When I ask senior leaders about learning walks, most say that they do them regularly. When pressed about what they actually do during such a learning walk, the answer is usually more about walking than learning. A few systematically gather data about learning that can be used to monitor changes in the school’s learning culture, but mostly it is management by walking about, sometimes observing teaching rather than learning, sometimes monitoring levels of student engagement ...
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Smiley, sparkly classrooms

A couple of weeks ago I wrote about life changing times for two of my grandsons. I'm happy to report that the elder has become the cook for his friends and the youngest is still skipping happily to the new adventure....school. This week I've been struck by what my youngest granddaughter has been asked to think about at school. She has just started in Yr2 and her class has been asked two really important questions; What ...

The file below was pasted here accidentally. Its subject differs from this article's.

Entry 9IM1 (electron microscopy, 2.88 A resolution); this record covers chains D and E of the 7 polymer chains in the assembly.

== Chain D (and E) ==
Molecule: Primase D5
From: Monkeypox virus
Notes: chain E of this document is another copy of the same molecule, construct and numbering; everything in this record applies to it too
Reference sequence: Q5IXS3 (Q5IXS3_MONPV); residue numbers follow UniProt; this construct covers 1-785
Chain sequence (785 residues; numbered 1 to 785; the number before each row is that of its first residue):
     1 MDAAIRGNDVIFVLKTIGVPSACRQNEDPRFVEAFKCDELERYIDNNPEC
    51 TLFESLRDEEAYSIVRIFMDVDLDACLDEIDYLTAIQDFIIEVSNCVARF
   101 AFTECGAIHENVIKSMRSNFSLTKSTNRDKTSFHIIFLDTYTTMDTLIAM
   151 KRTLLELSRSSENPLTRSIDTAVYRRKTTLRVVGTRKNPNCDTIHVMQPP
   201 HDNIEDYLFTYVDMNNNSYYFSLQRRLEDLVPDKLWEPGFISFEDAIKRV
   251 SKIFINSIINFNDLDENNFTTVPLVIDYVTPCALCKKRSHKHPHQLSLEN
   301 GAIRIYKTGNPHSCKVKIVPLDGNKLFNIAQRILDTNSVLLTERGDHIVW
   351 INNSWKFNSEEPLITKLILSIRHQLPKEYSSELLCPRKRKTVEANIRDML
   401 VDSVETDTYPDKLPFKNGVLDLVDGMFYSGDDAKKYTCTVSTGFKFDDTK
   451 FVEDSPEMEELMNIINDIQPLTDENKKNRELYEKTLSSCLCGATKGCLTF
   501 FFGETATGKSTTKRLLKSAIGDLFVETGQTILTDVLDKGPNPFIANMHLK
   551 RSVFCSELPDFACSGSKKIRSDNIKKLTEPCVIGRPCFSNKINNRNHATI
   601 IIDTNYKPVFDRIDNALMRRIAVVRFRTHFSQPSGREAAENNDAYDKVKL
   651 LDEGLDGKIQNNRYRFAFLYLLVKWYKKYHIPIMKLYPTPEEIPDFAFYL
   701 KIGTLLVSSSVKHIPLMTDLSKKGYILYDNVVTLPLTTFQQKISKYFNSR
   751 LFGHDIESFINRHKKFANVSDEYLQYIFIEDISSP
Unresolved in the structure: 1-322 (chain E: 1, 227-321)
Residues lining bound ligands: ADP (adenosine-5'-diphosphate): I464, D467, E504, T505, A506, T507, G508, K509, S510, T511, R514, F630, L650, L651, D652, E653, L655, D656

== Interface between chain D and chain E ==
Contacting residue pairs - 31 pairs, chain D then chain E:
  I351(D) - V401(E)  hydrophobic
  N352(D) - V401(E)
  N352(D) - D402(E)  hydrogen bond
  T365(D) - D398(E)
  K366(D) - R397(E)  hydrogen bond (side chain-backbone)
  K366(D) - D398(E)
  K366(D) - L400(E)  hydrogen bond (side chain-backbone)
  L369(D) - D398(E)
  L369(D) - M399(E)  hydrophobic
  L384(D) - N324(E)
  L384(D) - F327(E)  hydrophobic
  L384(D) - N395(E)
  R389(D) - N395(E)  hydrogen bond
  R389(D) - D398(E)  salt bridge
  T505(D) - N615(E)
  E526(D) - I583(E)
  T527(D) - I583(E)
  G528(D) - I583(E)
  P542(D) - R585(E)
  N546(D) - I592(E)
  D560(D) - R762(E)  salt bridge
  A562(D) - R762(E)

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Homework?

There has been much excitement on Facebook this week about setting homework for primary age pupils. The trigger was a teacher in the US who wrote to her pupils’ parents that she would no longer be setting homework as there was no evidence that it works. As is now so often the case, the social media furore enticed many news outlets to report on the story. This was followed little more than a week later by ...
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/ / From our own correspondent

New beginnings: old habits?

For many young people this week has been the start of a new phase in their lives. In my family my oldest grandson was proudly driven hundreds of miles, in a car packed to the roof, to begin his university career. My youngest grandson donned his crash helmet and scooted his way to 'big' school, just like many other 4 and 5 year olds across the land. Both my daughters cried. Of course they cried about this big life ...
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In praise of Think Pair Share